That's bad news for employers who contribute thousands of dollars annually to employee healthcare benefits.
Note that the government's final rules put some big bucks in play for employees. The maximum permissible reward for some wellness programs will increase from 20% of the average annual cost of premiums to 30%. And the maximum reward for smoking cessation tops out at 50%.
Are the new incentives enough to bring more employers into the wellness fold?
That's the question health plans will ponder as they look at this potential market. And there's no easy answer. Maybe that's why the health insurers I contacted, including Blue plans, Humana, and WellPoint either didn't respond or declined to respond with much more than "it's under review."
The 123-page rule addresses two types of wellness programs, participatory and health-contingent, and prescribes a reward system for each. For participatory programs employers, through their health plans, typically reward employees for belonging to a gym or completing a health risk assessment.
The catch, at least for employers, is that the employee doesn't have to provide proof of that he uses the gym or has made lifestyle changes based on the HRA. Still, employers are usually happy to offer this type of wellness program.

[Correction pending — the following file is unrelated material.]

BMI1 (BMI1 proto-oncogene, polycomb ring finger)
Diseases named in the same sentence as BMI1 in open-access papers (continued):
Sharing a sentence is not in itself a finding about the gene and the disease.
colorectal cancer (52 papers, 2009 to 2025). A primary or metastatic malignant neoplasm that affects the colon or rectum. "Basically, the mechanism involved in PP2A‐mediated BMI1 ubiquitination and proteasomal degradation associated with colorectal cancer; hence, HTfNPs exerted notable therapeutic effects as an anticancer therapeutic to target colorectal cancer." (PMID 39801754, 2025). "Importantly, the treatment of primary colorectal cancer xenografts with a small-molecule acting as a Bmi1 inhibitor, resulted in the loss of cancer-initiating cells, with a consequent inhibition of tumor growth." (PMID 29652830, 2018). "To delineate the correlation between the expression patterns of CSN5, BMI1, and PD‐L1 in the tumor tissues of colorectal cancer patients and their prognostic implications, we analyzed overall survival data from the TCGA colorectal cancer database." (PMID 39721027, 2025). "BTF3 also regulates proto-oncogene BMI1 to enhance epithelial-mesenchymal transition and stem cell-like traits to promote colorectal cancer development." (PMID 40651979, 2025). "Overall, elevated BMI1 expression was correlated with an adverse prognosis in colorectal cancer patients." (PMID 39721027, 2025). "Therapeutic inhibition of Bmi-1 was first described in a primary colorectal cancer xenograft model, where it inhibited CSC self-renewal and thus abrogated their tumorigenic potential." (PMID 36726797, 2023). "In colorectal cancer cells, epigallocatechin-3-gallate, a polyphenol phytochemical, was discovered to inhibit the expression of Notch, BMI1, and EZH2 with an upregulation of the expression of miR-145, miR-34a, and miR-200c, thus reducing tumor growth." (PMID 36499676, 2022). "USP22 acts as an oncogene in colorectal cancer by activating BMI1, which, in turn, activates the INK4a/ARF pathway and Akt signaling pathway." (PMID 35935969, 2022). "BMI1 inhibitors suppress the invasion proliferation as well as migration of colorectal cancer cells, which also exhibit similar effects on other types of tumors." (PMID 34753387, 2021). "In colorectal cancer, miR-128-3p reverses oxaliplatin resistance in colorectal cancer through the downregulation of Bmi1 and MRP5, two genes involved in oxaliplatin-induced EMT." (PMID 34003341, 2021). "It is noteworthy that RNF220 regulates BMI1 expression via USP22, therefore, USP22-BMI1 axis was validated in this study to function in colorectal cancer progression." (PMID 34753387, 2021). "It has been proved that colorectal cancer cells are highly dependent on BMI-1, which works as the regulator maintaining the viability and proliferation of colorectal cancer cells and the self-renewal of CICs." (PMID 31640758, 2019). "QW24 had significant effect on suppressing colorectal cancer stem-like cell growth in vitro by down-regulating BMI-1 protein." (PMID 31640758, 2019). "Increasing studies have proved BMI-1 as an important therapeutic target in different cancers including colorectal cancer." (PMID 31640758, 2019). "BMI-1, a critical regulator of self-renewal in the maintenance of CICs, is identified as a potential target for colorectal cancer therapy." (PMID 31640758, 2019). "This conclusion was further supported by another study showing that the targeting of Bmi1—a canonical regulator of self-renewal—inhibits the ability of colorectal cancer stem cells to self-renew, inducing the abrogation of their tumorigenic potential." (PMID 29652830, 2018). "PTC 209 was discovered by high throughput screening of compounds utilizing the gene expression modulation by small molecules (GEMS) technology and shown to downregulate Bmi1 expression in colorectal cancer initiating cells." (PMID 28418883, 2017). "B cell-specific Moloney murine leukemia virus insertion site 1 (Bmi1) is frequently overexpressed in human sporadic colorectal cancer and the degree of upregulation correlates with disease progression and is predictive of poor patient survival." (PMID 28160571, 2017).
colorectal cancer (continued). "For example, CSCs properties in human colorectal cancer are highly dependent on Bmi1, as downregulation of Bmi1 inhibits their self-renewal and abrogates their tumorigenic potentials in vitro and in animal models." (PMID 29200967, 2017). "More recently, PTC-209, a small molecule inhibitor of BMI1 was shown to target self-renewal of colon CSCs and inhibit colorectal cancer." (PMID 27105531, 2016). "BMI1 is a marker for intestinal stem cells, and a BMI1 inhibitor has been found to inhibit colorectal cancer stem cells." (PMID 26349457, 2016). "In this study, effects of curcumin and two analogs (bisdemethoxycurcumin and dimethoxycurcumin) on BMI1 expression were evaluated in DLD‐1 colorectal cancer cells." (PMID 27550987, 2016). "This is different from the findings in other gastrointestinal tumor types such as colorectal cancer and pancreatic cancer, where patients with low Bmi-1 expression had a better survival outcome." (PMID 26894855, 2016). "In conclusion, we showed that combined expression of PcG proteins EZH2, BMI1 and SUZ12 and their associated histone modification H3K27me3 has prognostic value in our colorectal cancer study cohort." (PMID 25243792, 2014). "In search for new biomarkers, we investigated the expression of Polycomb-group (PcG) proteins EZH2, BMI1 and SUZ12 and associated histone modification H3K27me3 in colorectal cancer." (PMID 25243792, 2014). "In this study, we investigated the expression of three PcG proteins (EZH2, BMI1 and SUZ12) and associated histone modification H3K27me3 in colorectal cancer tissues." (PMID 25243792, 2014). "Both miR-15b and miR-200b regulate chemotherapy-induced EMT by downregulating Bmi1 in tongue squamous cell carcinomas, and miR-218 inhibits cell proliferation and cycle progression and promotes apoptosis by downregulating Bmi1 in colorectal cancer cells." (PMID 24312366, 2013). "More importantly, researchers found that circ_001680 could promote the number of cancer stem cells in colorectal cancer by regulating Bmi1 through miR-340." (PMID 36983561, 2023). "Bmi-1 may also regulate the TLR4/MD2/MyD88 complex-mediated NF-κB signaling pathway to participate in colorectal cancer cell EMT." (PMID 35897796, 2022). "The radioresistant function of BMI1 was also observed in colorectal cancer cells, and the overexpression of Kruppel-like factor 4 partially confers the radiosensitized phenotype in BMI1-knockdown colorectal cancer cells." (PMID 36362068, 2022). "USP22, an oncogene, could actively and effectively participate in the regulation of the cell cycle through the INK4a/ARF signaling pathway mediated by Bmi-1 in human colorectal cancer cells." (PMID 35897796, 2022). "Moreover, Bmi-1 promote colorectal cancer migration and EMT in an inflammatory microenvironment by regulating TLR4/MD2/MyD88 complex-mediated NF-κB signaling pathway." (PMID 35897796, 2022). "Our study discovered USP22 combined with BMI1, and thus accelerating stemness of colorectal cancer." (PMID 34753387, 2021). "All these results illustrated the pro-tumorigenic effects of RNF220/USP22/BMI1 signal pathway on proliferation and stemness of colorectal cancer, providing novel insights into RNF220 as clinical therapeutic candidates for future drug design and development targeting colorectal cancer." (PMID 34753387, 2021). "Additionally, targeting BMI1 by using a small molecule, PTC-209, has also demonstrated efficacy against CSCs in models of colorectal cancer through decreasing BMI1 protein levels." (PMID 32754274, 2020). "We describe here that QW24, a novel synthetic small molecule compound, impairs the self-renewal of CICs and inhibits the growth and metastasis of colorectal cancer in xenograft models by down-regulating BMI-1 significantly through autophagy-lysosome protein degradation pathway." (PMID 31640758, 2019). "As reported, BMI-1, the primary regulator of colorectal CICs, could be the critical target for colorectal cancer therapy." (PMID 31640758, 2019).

Health-contingent wellness programs defined in the rule are outcome-based, so receiving a reward is contingent on an employee achievement such as losing weight, lowering cholesterol levels, or giving up tobacco products.
But the final rule requires outcome-based wellness programs to also offer a "reasonable alternative standard" to all employees who initially fail to meet their goals to "ensure that the program is reasonably designed to improve health and is not a subterfuge for underwriting or reducing benefits based on health status."